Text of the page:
Books to keep you (and your teens) reading this holiday season

Maggie Stiefvater knows a thing or two about inspiring teenagers to read. While she may look more like the high school audience she writes for than their parents, The Wolves of Mercy Falls author has been capturing the minds of young adult readers with her enchanting tales of urban fantasy since 2008.

With her newest novel Blue Lily, Lily Blue (the third installment in her mesmerizing and wildly popular The Raven Cycle series) set to be one of the most requested books for teens this holiday season, we thought we’d ask Maggie for her expert opinion on how to keep kids reading during winter break.

This is Maggie’s Stiefvater’s list of great YA to hook your teen into a book—stories that not only keep a teen’s attention but also create ravenous readers—compelled to consume an author’s entire catalogue.

  1. Tales of Outer Suburbia, by Shaun Tan: A lovely collection of illustrated short fiction, whimsical, honest, and bright-eyed.

  2. Out of the Easy, by Ruta Sepatys: a satisfying and cinematic historical set in New Orleans.

  3. Revolution, by Jennifer Donnelly: a genre-leaping novel which is sort of about French time travel and mostly not.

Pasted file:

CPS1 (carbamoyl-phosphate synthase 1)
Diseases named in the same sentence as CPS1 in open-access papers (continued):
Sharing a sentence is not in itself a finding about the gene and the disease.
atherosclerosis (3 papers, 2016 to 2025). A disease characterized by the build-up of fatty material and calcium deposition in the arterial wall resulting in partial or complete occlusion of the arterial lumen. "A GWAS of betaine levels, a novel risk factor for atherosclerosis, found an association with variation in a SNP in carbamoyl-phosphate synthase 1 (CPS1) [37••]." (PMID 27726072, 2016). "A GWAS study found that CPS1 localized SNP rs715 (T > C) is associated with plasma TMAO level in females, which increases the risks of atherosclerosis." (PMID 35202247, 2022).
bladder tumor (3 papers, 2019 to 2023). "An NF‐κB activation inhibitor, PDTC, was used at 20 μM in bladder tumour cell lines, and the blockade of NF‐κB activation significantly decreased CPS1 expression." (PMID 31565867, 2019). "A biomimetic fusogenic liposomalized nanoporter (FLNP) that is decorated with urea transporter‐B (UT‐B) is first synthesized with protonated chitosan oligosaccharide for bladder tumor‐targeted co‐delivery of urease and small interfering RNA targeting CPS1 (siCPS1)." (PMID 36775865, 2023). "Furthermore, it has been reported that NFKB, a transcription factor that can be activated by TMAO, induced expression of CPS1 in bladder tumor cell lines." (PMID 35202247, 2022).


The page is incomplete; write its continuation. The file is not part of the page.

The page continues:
4. Code Name Verity, by Elizabeth Wein: a twisty-character-driven WWII novel with great friendships.

  5. Keturah & Lord Death, by Martine Leavitt: a perennial favorite of mine, with one of my favorite conceits — Death personified.

  6. Fiendish, by Brenna Yovanoff: her latest supernatural offering is steeped with Southern humidity and creepiness.

  7. Beware the Wild, by Natalie Parker: speaking of Southern humidity and creepiness, this debut novel about swamp magic is a good follow-up to Fiendish.

  8. Skellig, by David Almond: This classic is a brief mouthful of hope and myth and atmosphere.

  9. Someday this Pain Will Be Useful To You, by Peter Cameron: I’d never missed a character like I’d miss a real person until I finished this book; it literally changed the way I wrote.

  10. Fire & Hemlock, by Diana Wynne Jones: I know I always recommend this one, but DWJ was a huge influence on me as a teen writer, and this Tam Lin retelling is one of her best teen offerings.


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